Another big first will no doubt be humanity’s first trip to Mars–if we get that far–and a new Hulu series will take on chronicling what that project may be like in the series called simply First It stars Sean Penn.

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The good news?  The networks all have released previews of their new Fall TV series.  The bad news?  Most of the trailers play-out pretty flat–look for more of the same bland, dry, typical attempts at the next best Emmy-winning drama and the same brand of network comedy.  We showed you previews for three new series from CBS last week (here) for shows we think might be worth giving a shot: the reboot of Magnum, p.i., the return of Murphy Brown, and the Dick Wolf series FBI with Law & Order’s Jeremy Sisto and the DCU’s Connie Nielsen.

We were looking forward to New Girl’s Hannah Simone starring in a reboot of The Greatest American Hero, but ABC rejected the series after the pilot was filmed.  Forever and Law & Order’s Alana de la Garza‘s series Chiefs, and Timothy Hutton in Main Justice are still expected from CBS.  What We Do in the Shadows is a werewolf-zombie comedy starring Doug Jones coming from FX.  HBO is expected to launch a series called Camping with David Tennant, Ione Skye, and Juliette Lewis.  And Showtime has City on a Hill with Kevin Bacon, Aldis Hodge, and Jill Hennessy, Ball Street with Don Cheadle, and Kidding with Jim Carrey, Catherine Keener, and Frank Langella.  But we’ve seen no trailers for these series yet.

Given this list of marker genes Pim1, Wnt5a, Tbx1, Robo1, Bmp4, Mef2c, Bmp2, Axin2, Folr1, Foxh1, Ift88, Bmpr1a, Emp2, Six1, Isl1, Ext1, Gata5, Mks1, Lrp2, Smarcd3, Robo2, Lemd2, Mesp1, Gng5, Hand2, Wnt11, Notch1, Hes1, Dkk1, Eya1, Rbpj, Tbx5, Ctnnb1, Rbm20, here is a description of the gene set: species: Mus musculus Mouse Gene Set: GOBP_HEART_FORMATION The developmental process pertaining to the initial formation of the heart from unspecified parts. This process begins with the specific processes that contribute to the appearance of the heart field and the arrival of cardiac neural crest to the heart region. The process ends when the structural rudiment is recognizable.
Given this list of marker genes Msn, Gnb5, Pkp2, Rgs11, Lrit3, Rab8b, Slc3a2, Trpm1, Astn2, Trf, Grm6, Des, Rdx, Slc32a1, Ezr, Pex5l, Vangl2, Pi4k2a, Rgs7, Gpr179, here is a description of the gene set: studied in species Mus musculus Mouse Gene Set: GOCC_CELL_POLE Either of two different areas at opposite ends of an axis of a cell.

Putting aside the ongoing series being continued between now and year end, several new series with trailers now released may be of interest based on actors who have previously acted in genre series, so we’re going to run down those that may be worth at least a viewing of the first episode.

Here are the other new series, the genre actors you might want to know about, followed by the trailers for Fall 2018:

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1988.  That was the last year you could turn on your television and watch three things: Magnum, p.i., Murphy Brown, and a crime drama written by Dick Wolf.  1988 becomes 2018 this Fall as thirty years later CBS launches three new shows, a reboot of Magnum, p.i. (with a title changed a little to Magnum P.I.), a continuation 20 years later of the original Murphy Brown, and FBI, the latest gritty drama from Law & Order creator Dick Wolf.  See trailers for all these new series below.